Strong relationships lead to success

Published on LSIS Jayson Tufrey (author), ABIS Tom Gibson (photographer), LSIS Jayson Tufrey (photographer)

Royal Australian Navy personnel selected for the Combined Maritime Force’s Canadian led Combined Task Force 150 on the steps of the Heritage Centre at Garden Island Fleet Base East, before departing for the Middle East.

(From left) Lieutenant John Hooper, RAN, Lieutenant Michelle Rayner, RAN, Lieutenant James Kerin, RAN, Captain Nick Stoker, CSM, RAN, Petty Officer Steven Schonrock, Lieutenant Commander Kellie Bolt, RAN and Leading Seaman Glen Morris. (photo: ABIS Tom Gibson)
Royal Australian Navy personnel selected for the Combined Maritime Force’s Canadian led Combined Task Force 150 on the steps of the Heritage Centre at Garden Island Fleet Base East, before departing for the Middle East. (From left) Lieutenant John Hooper, RAN, Lieutenant Michelle Rayner, RAN, Lieutenant James Kerin, RAN, Captain Nick Stoker, CSM, RAN, Petty Officer Steven Schonrock, Lieutenant Commander Kellie Bolt, RAN and Leading Seaman Glen Morris.

Lieutenant John Hooper is one of three Battle Watch Captains who maintains a 24 hour over-watch on the area of responsibility for Combined Task Force 150 in the Middle East region.

Their area of interest includes the Western Indian Ocean comprising the Gulfs of Aden and Oman, the Red Sea and the North Arabian Sea.

This is vast maritime area of two million square nautical miles presenting a challenging task for Combined Task Force 150 command and headquarters staff responsible for directing ships and aircraft as part of the maritime counterterrorism mission.

Lieutenant Hooper said this geographic challenge is overcome through close coordination of assets positioned in the right place at the right time.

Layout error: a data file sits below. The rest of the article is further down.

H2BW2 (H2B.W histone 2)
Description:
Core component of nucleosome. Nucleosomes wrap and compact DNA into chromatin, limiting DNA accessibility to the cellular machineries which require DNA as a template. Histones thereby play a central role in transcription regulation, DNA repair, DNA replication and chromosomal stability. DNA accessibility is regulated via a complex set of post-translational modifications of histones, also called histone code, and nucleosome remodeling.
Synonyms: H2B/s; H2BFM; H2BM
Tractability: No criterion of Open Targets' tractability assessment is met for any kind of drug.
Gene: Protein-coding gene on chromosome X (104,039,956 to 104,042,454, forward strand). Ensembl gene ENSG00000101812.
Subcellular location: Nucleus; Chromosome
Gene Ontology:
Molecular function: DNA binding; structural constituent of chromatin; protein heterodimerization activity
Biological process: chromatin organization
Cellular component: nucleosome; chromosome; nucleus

He explains that once a suspect vessel considered to be engaging in smuggling activities was located, the battle watch at Combined Task Force 150 coordinated with seagoing assets to intercept the vessel.

“It’s a case of fusing our intelligence reports with all our other information from a number of agencies, which we then develop into a consolidated maritime picture to see where the patterns lie,” he said.

“When it all comes together as planned we can locate a vessel engaging in terrorism related activities, such as narcotic or charcoal smuggling – it’s a good feeling when the hard working ships and the boarding parties out there make a successful interception and seizure using the information we provided them. It’s a big team effort.

Battle watch captain Lieutenant John Hooper is seen on the watch floor at Combined Task Force 150 headquarters, Bahrain.

Battle watch captain Lieutenant John Hooper is seen on the watch floor at Combined Task Force 150 headquarters, Bahrain.

“While what we do here is relatively unsung it’s great to be making a contribution to the Combined Maritime Forces partnership that is ultimately deterring and disrupting the illicit activities that directly fund terrorist organisations.”

Lieutenant Hooper is one of the seven Australians working alongside 24 Canadians to comprise the Canadian-led headquarters staff based in Manama, Bahrain.

Lieutenant Hooper said the integration with the Canadians was great and reflects the enduring and strong relationship between our navies.

“They are really a lot of fun to work with and very professional,” he said.

“We undertook training with our Canadian colleagues over in Halifax, Nova Scotia, prior to deploying here. They were fantastic hosts. We have made some really great friendships.”

Combined Task Force 150 is one of three multinational naval task forces operating under Combined Maritime Forces.

Through maritime security operations, regional engagements and capacity building, Combined Task Force 150 works to deter and deny terrorist organisations from using merchant shipping lanes the high seas for smuggling weapons, illicit cargo and narcotics while ensuring the safe passage of merchant ships in some of the busiest shipping lanes in the world.